Drop in waste sent to landfill as more is shipped abroad
The amount of waste sent to landfill in Northern Ireland has dropped to a record low - but not because we are recycling more.
In its latest statistics for July to September, the Department of the Environment said landfill waste had fallen below 100,000 tonnes for the first time.
But most of the municipal waste that had previously been taken to landfills has instead been manufactured into refuse-derived fuel and exported to be burned in energy-from-waste facilities across Europe.
The highest rate of municipal waste energy recovery was recorded in Derry City and Strabane at 36.6%, while the lowest rate in Northern Ireland was 1% in Fermanagh and Omagh.
Just over 100,000 tonnes of waste was exported between January and September last year, shipped off to Denmark, Sweden, the Netherlands, the Republic of Ireland and Spain.
Friends of the Earth NI director Dr James Orr said we were dumping our problems elsewhere.
"Burning or gasifying waste is a 19th-century solution to a 21st-century problem," he added.
"Incineration produces hazardous ash that is a toxic legacy for generations to come.
"It is a gross injustice to export our waste and leave unsuspecting communities elsewhere with the problem of dealing with this hazardous legacy.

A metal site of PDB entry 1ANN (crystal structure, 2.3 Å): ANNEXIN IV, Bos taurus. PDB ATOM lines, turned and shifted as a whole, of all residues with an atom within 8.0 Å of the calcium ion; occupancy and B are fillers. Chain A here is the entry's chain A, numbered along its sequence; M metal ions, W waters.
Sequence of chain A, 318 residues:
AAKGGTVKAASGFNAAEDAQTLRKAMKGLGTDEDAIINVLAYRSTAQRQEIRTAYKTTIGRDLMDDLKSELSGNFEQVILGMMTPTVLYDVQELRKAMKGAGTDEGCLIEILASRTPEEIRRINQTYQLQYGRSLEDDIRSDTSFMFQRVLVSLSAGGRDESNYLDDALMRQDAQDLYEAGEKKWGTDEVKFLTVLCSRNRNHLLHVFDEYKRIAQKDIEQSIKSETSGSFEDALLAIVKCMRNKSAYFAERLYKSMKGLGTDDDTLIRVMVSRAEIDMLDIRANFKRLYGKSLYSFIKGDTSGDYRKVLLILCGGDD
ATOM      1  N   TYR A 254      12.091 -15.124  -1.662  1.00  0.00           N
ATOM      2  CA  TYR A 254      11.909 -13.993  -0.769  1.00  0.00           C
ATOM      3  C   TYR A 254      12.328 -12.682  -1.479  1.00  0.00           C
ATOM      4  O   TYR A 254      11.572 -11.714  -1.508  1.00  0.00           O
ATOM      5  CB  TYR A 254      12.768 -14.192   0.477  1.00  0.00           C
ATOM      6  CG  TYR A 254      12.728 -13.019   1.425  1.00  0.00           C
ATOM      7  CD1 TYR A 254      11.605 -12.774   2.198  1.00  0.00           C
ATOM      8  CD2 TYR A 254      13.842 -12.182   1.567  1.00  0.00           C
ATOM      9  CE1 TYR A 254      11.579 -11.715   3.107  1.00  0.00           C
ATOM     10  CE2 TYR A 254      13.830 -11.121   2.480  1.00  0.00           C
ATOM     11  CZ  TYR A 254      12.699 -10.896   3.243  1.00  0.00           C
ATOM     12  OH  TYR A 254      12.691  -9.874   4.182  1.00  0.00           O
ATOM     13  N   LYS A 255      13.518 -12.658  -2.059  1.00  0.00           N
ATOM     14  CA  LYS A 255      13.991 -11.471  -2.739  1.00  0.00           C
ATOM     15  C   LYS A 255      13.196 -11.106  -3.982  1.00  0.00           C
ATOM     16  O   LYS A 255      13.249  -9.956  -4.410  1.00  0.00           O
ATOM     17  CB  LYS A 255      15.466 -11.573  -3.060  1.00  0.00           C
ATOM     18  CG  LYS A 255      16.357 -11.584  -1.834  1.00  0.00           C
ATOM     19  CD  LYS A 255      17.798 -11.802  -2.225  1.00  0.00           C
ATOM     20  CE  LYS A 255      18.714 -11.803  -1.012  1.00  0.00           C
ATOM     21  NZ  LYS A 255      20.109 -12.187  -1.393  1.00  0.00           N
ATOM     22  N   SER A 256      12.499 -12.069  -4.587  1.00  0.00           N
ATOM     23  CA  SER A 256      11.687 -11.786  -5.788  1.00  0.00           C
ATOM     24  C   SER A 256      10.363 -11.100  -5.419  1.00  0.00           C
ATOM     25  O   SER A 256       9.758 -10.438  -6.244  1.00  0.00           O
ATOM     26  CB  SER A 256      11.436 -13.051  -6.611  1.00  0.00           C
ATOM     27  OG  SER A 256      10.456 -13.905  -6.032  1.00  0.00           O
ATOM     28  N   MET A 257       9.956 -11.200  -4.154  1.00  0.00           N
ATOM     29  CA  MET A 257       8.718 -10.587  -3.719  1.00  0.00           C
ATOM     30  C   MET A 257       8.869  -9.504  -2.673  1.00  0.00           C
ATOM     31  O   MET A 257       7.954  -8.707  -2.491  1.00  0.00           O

"Given the amount of illegal landfill sites in Northern Ireland, we would also seek urgent clarification that material sent for landfill was actually landfilled.
"There remains ongoing problems with waste sent for landfill ending up in an illegal dump."
Green Party leader Steven Agnew added: "We need to create Northern Ireland solutions for Northern Ireland waste, with an emphasis on waste reduction and recovery.
"Much waste can be recycled into a valuable commodity."
The proportion of landfilled household waste stands at 38%, the lowest rate to date - a 2% drop on the same period last year.
During the quarter, 42,000 tonnes of local authority-collected municipal waste was sent for energy recovery - an energy recovery rate of 16%.
The tonnage of compostable recycling increased by more than 900 tonnes, but that of other recycling remained static - a drop in proportion as more waste was collected overall.
Environment Minister Mark H Durkan said the figures were disappointing and urged people to take time to recycle.
Two years ago, the Belfast Telegraph revealed that Mallorca had agreed to take around 30,000 tonnes of waste from Northern Ireland for incineration.